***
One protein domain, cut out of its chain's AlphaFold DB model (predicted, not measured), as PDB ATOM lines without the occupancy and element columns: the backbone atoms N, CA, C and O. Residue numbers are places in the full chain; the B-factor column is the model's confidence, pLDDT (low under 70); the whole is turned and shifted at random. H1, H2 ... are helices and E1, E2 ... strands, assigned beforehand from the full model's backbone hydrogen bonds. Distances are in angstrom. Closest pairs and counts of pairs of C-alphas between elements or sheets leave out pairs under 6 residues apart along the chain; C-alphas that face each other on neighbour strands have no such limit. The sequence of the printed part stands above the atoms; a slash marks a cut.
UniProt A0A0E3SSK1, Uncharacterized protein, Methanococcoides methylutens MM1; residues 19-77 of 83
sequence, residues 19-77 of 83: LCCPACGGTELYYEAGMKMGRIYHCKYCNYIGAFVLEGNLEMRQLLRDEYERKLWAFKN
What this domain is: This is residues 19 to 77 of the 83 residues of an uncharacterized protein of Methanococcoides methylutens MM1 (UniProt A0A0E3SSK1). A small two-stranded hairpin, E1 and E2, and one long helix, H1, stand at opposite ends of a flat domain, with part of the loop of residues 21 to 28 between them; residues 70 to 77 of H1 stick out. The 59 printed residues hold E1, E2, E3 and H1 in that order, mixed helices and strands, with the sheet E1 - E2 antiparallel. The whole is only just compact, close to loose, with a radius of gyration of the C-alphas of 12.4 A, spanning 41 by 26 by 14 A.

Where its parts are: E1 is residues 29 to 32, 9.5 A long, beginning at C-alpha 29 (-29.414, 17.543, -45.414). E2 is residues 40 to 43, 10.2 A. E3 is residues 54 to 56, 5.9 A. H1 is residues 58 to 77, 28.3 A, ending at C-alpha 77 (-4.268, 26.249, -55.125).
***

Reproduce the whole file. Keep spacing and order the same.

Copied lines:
One protein domain, cut out of its chain's AlphaFold DB model (predicted, not measured), as PDB ATOM lines without the occupancy and element columns: the backbone atoms N, CA, C and O. Residue numbers are places in the full chain; the B-factor column is the model's confidence, pLDDT (low under 70); the whole is turned and shifted at random. H1, H2 ... are helices and E1, E2 ... strands, assigned beforehand from the full model's backbone hydrogen bonds. Distances are in angstrom. Closest pairs and counts of pairs of C-alphas between elements or sheets leave out pairs under 6 residues apart along the chain; C-alphas that face each other on neighbour strands have no such limit. The sequence of the printed part stands above the atoms; a slash marks a cut.
UniProt A0A0E3SSK1, Uncharacterized protein, Methanococcoides methylutens MM1; residues 19-77 of 83
sequence, residues 19-77 of 83: LCCPACGGTELYYEAGMKMGRIYHCKYCNYIGAFVLEGNLEMRQLLRDEYERKLWAFKN
What this domain is: This is residues 19 to 77 of the 83 residues of an uncharacterized protein of Methanococcoides methylutens MM1 (UniProt A0A0E3SSK1). A small two-stranded hairpin, E1 and E2, and one long helix, H1, stand at opposite ends of a flat domain, with part of the loop of residues 21 to 28 between them; residues 70 to 77 of H1 stick out. The 59 printed residues hold E1, E2, E3 and H1 in that order, mixed helices and strands, with the sheet E1 - E2 antiparallel. The whole is only just compact, close to loose, with a radius of gyration of the C-alphas of 12.4 A, spanning 41 by 26 by 14 A.

Where its parts are: E1 is residues 29 to 32, 9.5 A long, beginning at C-alpha 29 (-29.414, 17.543, -45.414). E2 is residues 40 to 43, 10.2 A. E3 is residues 54 to 56, 5.9 A. H1 is residues 58 to 77, 28.3 A, ending at C-alpha 77 (-4.268, 26.249, -55.125).